Discovery of inheritability of social behavior traits has human implicationsBy William Harms
In a study that adds new insights to the nature vs. nurture debate, a University scholar has found that young monkeys reared by a mother other than their own are more likely to exhibit the behavior of their birth mothers rather than the behavior of their foster mothers.
The discovery of inheritability of social behavior traits among non-human primates has important implications for people as it reinforces other research that suggests that such characteristics as sociability and impulsive aggressiveness among humans may have a genetic basis, said Dario Maestripieri, Associate Professor in Human Development. Maestripieri’s work with the monkeys may help other researchers understand the biological origins of characteristics that promote socialization among humans, he said.
His work on monkeys is reported in the article “Similarities in Affiliation and Aggression Between Cross-Fostered Rhesus Macaque Females and Their Biological Mothers,” published in the current issue of Developmental Psychobiology.
Rhesus macaques, the monkeys being studied, provide an important research population because they organize in strong matrilineal structures, and the female offspring often exhibit the same social behavior as their mothers. The experiment was intended to show if some aspects of that behavior were inherited or learned by the female offspring.
“I was surprised by what we found,” Maestripieri said. Scholars have known that social learning from the mother plays an important role in the development of female social behavior from early infancy. The study shows that inherited behavioral predispositions are very important as well.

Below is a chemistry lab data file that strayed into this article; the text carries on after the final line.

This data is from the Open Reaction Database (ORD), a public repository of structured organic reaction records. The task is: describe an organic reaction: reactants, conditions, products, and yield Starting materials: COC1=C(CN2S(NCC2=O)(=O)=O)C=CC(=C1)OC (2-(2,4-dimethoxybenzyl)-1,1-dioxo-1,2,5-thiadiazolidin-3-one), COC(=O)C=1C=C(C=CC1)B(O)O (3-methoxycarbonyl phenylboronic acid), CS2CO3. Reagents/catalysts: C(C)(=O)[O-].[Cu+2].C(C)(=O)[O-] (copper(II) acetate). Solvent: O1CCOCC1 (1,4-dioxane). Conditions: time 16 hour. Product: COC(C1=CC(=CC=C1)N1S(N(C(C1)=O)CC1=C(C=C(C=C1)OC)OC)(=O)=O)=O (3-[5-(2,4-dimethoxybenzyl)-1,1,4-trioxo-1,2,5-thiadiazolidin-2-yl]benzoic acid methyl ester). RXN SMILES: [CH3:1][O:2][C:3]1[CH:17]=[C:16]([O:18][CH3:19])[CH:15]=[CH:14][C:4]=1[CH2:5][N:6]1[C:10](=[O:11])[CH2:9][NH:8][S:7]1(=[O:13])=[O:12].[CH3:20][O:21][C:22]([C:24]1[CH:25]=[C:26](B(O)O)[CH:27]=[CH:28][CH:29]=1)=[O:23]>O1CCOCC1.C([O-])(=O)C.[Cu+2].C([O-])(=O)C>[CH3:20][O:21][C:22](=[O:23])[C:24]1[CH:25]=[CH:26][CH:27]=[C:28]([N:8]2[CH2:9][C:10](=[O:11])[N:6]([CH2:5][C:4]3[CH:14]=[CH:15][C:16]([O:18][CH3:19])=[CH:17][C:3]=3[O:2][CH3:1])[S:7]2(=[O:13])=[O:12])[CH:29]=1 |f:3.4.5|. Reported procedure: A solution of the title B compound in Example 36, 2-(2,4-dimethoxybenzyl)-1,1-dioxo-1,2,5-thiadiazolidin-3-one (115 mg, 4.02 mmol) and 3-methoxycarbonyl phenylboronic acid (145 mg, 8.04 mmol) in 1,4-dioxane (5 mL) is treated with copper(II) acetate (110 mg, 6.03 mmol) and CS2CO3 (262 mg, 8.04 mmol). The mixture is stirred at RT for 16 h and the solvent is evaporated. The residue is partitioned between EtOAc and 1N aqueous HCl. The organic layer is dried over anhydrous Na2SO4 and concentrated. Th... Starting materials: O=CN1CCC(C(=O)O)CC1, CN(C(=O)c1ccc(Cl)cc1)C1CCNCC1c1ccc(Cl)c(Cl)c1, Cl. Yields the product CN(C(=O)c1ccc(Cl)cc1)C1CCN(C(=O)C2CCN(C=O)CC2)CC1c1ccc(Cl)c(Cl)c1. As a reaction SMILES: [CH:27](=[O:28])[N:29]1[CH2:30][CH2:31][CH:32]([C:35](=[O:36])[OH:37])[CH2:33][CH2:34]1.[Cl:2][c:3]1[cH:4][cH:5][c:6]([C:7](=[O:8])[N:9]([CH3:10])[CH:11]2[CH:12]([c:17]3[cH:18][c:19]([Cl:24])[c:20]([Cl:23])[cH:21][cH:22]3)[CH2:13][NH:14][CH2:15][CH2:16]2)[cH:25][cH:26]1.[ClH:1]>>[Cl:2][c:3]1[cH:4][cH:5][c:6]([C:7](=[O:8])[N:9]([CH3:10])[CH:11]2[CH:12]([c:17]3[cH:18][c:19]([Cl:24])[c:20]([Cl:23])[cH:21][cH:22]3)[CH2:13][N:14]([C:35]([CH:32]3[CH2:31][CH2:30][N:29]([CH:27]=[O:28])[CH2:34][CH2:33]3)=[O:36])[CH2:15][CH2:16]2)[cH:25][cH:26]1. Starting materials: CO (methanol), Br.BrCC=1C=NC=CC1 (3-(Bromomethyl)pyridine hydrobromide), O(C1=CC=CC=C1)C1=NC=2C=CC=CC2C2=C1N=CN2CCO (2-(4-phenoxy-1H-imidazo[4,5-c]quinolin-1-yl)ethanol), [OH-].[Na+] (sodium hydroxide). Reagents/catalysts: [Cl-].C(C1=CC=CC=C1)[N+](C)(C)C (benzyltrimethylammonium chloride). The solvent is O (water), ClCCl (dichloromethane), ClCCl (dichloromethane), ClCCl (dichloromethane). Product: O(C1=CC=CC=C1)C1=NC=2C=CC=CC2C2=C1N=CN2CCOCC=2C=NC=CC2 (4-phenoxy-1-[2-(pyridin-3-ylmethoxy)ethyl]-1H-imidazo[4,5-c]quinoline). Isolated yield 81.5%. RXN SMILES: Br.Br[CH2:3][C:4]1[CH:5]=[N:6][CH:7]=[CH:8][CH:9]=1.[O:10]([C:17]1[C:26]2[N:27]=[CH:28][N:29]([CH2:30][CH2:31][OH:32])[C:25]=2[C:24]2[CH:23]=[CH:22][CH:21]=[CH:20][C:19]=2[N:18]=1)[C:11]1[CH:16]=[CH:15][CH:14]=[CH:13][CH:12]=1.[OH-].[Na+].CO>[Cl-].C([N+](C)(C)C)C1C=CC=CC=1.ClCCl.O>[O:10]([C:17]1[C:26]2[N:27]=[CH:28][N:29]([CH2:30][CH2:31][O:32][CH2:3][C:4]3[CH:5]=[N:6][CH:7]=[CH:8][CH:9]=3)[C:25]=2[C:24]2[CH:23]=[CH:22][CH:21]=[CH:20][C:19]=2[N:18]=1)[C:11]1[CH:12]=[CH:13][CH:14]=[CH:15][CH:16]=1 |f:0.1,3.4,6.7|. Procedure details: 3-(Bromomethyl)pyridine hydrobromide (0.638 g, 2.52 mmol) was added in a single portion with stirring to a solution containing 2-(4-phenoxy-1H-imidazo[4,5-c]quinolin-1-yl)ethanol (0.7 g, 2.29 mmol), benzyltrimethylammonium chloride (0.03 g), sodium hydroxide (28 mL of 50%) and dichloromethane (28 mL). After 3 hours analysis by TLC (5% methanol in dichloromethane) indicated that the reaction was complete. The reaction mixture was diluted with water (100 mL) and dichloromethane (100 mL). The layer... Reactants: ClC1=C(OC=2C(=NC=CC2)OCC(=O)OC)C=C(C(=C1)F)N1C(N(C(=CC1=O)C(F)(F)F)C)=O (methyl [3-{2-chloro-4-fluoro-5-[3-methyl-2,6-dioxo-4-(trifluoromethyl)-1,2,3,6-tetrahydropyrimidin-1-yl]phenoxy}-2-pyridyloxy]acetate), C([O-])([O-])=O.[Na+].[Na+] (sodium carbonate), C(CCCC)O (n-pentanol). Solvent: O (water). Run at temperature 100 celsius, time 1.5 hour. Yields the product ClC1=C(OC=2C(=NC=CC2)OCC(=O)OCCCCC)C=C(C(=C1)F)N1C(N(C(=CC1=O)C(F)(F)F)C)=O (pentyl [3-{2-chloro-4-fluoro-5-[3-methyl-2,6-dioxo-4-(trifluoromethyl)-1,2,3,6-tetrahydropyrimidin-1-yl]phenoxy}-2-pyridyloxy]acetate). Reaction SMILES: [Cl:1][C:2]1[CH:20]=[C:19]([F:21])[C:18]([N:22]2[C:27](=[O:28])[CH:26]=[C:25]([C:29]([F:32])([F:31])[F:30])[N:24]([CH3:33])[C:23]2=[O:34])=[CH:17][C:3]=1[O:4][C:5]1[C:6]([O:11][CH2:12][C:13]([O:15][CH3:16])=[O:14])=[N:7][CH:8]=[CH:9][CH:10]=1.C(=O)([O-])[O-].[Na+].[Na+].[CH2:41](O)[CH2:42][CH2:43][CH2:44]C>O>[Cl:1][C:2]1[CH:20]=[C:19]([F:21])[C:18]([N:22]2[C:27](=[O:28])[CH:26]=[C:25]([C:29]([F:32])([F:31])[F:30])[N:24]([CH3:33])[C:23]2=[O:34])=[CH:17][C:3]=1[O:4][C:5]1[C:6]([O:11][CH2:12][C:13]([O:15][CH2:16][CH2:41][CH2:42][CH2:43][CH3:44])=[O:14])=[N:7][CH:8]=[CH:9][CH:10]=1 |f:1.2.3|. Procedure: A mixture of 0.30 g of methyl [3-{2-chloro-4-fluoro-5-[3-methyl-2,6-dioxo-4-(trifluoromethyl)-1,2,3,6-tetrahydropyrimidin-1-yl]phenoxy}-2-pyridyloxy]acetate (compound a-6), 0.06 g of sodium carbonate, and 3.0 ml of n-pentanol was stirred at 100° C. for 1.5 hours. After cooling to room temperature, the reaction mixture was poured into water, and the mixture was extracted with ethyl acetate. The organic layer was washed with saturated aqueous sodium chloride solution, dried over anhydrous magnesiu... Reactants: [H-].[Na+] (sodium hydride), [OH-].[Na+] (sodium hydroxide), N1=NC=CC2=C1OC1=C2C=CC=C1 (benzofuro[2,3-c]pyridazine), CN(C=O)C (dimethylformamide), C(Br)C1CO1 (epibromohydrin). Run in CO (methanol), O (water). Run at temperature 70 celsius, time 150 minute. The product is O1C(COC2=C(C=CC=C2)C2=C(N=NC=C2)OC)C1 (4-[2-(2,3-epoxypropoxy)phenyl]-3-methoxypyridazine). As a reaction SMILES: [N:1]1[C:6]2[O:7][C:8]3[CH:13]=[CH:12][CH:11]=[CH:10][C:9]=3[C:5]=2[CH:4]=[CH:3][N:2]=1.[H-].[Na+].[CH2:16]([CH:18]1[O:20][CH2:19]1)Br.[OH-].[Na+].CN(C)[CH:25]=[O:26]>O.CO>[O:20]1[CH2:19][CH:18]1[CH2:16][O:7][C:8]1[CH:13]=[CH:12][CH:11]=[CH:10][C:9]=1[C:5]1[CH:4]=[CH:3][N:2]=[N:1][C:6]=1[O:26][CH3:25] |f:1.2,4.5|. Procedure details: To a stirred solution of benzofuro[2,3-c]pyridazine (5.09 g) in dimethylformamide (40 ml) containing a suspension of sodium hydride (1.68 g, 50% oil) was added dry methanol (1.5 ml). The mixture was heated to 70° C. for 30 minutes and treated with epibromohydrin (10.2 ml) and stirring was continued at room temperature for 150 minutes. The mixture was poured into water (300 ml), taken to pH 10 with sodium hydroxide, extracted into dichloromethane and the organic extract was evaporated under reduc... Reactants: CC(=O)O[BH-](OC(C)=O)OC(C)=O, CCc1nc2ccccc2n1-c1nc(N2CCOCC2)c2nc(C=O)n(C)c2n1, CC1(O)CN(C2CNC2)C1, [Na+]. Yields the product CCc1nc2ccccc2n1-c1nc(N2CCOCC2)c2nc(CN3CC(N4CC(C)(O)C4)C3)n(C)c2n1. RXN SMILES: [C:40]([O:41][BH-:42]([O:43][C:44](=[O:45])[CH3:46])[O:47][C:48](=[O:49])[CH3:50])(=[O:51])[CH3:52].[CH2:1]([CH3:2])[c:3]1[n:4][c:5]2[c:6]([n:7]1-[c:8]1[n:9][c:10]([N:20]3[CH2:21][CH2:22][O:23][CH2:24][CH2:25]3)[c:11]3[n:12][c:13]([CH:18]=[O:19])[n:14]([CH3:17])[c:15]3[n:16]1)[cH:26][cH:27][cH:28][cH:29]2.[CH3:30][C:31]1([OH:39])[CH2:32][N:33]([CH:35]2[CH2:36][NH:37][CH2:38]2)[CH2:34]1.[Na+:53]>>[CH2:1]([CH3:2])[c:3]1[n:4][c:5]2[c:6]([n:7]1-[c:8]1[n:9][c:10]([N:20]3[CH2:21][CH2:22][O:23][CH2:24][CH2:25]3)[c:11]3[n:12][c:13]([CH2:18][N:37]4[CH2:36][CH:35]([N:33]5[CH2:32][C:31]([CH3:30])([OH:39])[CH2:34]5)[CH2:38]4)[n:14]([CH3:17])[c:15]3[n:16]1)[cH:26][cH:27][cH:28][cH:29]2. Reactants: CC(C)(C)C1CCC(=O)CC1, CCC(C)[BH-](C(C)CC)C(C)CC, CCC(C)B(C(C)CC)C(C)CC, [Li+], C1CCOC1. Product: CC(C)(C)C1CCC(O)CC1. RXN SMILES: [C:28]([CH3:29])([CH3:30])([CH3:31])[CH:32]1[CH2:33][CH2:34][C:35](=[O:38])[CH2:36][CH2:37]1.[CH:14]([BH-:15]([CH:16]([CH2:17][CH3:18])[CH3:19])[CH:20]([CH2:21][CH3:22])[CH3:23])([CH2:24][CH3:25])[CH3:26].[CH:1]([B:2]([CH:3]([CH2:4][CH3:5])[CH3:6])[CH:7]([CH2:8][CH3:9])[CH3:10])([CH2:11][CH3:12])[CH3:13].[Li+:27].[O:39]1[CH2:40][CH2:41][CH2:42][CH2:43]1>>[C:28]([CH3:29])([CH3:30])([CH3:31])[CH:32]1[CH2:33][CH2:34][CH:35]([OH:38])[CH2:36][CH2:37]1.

For the study, Maestripieri and his colleagues swapped rhesus monkey female babies between mothers who had recently given birth. These adoptions are typically difficult to achieve, but the team was much more successful than other researchers have been by making the matches soon after birth.
To understand the origins of behavior, the team looked at the expression of social contact and aggression among the offspring and their biological and foster mothers. They noted, for example, how many times they had bodily contact and how many times they expressed aggression, such as threats, slaps, bites and chases with other group members.
When Maestripieri looked at the behavior of the monkey offspring and their mothers over the span of three years, he found that while offspring’s behavior mirrored the behavior of their biological mothers, there was practically no similarity in behavior between the offspring and their foster mothers. For example, offspring who often used threats and slaps to get their way had biological mothers who also displayed that behavior, he found.
Primate expert Joan Silk, professor of anthropology at the University of California, Los Angeles, said: “This study adds to a growing body of evidence that temperament and behavioral predispositions vary among individuals and that temperamental differences are stable over the life course. However, it is usually difficult to determine whether such differences are the results of inherited dispositions and/or the effects of environment and experience.
“Using an innovative design to disentangle the effects of ‘nature’ and ‘nurture,’ Maestripieri demonstrates that heredity has a surprisingly important impact on the behavioral dispositions of infant macaques. These findings have important implications for understanding how evolution shapes behavior and temperament in primates and humans,” she added.